On Monday I found a gunk swamp at the bottom of the kitchen bin. Something gross had oozed through the trash bag. I stood as far away from the bin as I could and sprayed it out with a hose on the lawn.
My 10-year-old came into the garden – blurted out philosophically –
‘Mom! What would have happened if only Adam had sinned, not Eve? Would the whole human race still be sinful?’
Trying not to get what was squirting out of the bin into my mouth, I told him I reckon if you drink a glass of cyanide, it’ll kill you. And if you drink a glass of half-cyanide, half-freshly-squeezed-organic-orange-juice, it’ll still kill you. Probably if Adam and Eve had still done their one-flesh thing and still had kids, Eve and those kids would’ve gotten half the cyanide from Adam, and history would look much the same.
Then I briefly fantasized about a world in which sinless Eve was not spraying gunk out of her kitchen bin because she had perfect kitchen bin bags that never leaked. At which point I decided I needed a Big Shiny Prize for simultaneously dealing with the bin and the fall of humankind.
Earlier on the day of the disgusting bin incident, a friend with kids younger than mine asked me, ‘How did you teach your boys to share?’ (Because, don’t we all wish there was a pill they could take?)
I told her we taught our boys to share by saying,
‘Share. Share. Share. Stop fighting. Share. Play nice. Share. Share.’
(And they don’t always share.)
I told her that when we started playing board games with them, they were both stomp-off-and-sulk losers. We said,
‘So Help You We Will Play Board Games Every Day Until You Enjoy It And Learn To Lose Graciously Have I Made Myself Clear?’
It’s going better.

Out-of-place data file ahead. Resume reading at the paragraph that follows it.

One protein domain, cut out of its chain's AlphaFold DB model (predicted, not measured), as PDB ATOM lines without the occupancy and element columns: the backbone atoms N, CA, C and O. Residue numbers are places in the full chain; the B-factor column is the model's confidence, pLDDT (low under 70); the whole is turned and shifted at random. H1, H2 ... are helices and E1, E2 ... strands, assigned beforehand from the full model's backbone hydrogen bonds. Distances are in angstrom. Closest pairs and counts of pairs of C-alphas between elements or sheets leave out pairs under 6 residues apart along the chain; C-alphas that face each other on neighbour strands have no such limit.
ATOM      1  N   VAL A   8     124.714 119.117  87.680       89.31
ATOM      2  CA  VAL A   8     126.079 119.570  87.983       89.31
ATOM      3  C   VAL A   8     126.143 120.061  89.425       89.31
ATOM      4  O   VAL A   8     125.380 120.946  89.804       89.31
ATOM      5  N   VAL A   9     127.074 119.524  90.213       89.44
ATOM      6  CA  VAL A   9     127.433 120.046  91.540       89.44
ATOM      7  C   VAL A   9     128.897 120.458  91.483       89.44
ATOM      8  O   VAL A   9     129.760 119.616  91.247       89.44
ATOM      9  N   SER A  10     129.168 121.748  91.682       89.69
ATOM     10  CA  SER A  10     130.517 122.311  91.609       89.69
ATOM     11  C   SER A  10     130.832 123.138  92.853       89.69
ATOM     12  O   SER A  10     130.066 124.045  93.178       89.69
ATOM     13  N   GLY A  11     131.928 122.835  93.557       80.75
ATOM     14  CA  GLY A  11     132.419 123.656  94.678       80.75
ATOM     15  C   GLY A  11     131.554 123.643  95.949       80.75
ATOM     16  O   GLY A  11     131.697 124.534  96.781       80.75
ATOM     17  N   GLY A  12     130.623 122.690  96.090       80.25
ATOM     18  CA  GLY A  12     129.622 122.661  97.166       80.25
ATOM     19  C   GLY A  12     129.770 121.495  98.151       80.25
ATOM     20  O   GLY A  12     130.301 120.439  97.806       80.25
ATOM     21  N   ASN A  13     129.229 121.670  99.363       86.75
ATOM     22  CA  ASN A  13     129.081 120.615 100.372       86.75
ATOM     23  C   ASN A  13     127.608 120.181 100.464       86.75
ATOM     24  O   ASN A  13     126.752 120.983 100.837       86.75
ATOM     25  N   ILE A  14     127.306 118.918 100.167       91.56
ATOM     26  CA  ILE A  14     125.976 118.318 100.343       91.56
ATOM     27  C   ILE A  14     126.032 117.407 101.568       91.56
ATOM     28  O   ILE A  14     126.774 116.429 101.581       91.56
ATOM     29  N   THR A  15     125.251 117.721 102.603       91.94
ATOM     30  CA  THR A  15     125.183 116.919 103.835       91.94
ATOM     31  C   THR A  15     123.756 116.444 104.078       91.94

But then – same day – a pigeon wandered through the kitchen door in search of dog pellets – flew onto the windowsill – and knocked over all the boys’ Checkers Little Garden biodegradable pride-and-joy sprouting pots of herbs – dismally unearthing them.
Which made me think –
There’s no quick fix for life or parenting. It takes relentless, intentional commitment in the same direction for a very long time, often accompanied by the feeling of making zero progress.
As if someone is unearthing the seeds as fast as you’re planting them.
It can be difficult, boring, overwhelming, frustrating and fantastically fulfilling – all on the same day.
Two things helping me not to cast my eyes heavenward and don my Mom Crown of Martyrdom – on days involving rogue bird invaders, vile kitchen bins, tense board games and phone-Ravi-Zacharias questions – are (1) the perspective of an amazing friend and (2) an Innuit word.
My friend and her family are missionaries in a tough country, under tough circumstances. They’ve made untold sacrifices to be there. But she says that constantly bringing to mind the sacrifice takes her straight to self-pity.
So instead of calling it sacrifice, she calls it obedience.
Sacrifice says, ‘Poor me. This is so unfair. I’m not running my life; my life is running me!’
Obedience says, ‘I could’ve chosen differently, but I’ve chosen this. Now I’ll get on with it.’
Obedience defeats entitlement, and you rediscover gratitude. You’re not a victim on the back foot. You’re empowered, and in a far stronger and more stable position circumstantially and relationally, because you’ve made a proactive – not reactionary – choice – which helps you deal more joyfully with the sacrifices.
I came across the word nuannapoq this week. It’s an Inuit term meaning the extravagant pleasure of being alive.
It’s impossible to feel sorry for ourselves and experience nuannapoq.
But we can be willing, engaged followers of Jesus in a broken world shot through with beauty – doing All The Things with a sense of humour and in happy obedience – and feel extravagantly pleased to be alive.
So let’s not get tired of doing what is good. At just the right time we will reap a harvest of blessing if we don’t give up. (Galatians 6:9)
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